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Wedding Guestery

Wedding Guestery

This weekend, I am thrilled to be attending the wedding of a dear friend (so dear in fact that she officiated my ceremony, and I wrote hers). I used to be less thrilled about weddings and all their trappings, due in part to my 1. then-inability to wrap my head around marriage, 2. resentment of anything that took me out of the lab for more than an hour (selfish much?), and 3. hatred of consumer culture. While I still detest excessive consuming that the wedding industrial complex promotes, I’ve come a long way from my old views. Now, with my own wedding well behind me, I am a far more supportive friend and wedding guest than I was before.

If you love your friends but currently dislike attending their weddings, here are a few perspective points to help you cut your bride- or groom-to-be friends some slack.

 

If you are invited, take it as a compliment, not an obligation. People fret greatly over who they should invite to their wedding. Having more guests is expensive, so in general people are not dolling out invitations willy nilly. If you are invited, it’s very likely you are dearly important to the bride and/or groom, so you should feel honored that you were included on the invite list.

The bride and groom might not mind at all if you decline to attend. For one, it significantly reduces the cost of the wedding. For another, having a sulky friend or relative in the corner giving off neggy vibes is no good. If you cannot afford/just do not want to go, make up a polite excuse and decline the invitation. But try to at least send a card, because that’s just a really nice thing to do.

Wedding planning is stressful, in part because it amplifies existing problems. In the wise words of wedding guru Meg Keene, “weddings have a way of bringing ‘the way we wish things were’ into conflict with ‘the way things are.’” Family drama, financial trouble, toxic friendships, unsupportive environments... you name it. All of these things seem to feed off of your dwindling patience as your wedding approaches, and thoughtless comments from friends can cause disproportionate angst.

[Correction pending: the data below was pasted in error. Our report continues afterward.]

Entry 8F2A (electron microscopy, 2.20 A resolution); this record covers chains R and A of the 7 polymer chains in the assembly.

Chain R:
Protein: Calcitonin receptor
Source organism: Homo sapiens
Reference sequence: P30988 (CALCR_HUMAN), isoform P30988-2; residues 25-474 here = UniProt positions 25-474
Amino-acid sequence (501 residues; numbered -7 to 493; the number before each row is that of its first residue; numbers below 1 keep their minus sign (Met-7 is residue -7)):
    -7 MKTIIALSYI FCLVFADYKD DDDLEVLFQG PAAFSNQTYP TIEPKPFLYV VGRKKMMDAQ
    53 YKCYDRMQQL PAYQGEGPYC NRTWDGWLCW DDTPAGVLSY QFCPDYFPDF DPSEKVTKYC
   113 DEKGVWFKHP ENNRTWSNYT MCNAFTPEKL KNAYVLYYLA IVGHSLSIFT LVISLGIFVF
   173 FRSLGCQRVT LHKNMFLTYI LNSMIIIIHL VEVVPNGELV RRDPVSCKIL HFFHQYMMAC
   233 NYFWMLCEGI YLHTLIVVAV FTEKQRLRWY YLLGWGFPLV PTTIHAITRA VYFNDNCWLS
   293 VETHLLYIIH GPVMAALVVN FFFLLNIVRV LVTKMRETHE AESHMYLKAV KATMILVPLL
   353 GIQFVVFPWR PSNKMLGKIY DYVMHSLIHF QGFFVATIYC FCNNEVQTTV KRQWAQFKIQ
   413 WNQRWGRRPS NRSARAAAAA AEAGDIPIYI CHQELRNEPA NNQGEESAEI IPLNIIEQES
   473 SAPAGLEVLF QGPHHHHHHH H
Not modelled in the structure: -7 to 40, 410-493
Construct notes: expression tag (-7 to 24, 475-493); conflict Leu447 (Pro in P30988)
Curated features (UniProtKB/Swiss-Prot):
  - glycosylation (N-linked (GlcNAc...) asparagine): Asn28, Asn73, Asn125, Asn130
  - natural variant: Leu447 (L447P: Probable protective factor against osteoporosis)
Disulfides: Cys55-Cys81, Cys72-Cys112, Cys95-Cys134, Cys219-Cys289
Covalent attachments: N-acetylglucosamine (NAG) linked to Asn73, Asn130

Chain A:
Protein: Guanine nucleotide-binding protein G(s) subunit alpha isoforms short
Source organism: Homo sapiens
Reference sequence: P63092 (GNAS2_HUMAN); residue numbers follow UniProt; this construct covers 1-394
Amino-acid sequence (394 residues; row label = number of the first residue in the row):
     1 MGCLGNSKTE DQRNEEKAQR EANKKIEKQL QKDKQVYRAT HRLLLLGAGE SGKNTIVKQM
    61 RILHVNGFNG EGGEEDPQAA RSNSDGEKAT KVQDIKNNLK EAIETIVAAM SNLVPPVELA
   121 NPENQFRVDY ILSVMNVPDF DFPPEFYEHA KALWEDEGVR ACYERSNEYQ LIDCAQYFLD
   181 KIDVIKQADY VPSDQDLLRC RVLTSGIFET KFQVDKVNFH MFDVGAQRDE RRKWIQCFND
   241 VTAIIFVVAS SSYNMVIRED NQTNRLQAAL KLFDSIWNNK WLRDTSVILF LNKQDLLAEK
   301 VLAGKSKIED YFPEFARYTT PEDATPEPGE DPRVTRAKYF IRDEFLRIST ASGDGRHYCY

When pleasing loved ones is the couple's priority, having no wedding at all can get them in just as much – or more – hot water than the perceived inconvenience of asking folks to attend one. If at this point in the post you are still thinking, “whatever, I have no sympathy for wedding-planning people... no one made them have a wedding,” I will just say this: I have seen people either elope or go to City Hall. In both cases, this has offended, saddened, and even enraged loved ones who expected to be included in the marriage celebration. You seriously can’t win by just avoiding a wedding.

If you do attend a wedding, try to leave your expectations at the door and go with whatever the hosts have (or don’t have) planned. Weddings come in all shapes and sizes. While most couples do their best to make sure the weather, food, ambiance, etc. will be conducive to their guests’ enjoyment, resources and nature sometimes get in the way. Try not to be upset if you get wet from some rain, are unable to indulge in a non-vegan-friendly buffet, or do not get served alcohol. A wedding is a ginormous effing party, and there is simply no way to make everyone happy. If you happen to be one of the ones whose enjoyment was compromised, don’t take it personally. Hosts cannot accommodate everyone, no matter how much they may want to. This does not make them rude, and it does not mean they love you any less.

 

Notice that I referred several times to posts from A Practical Wedding? That, friends, is a fabulous site. Head on over for all the wedding related goodness you could ask for.

 

Above photo by Lauren Shipp

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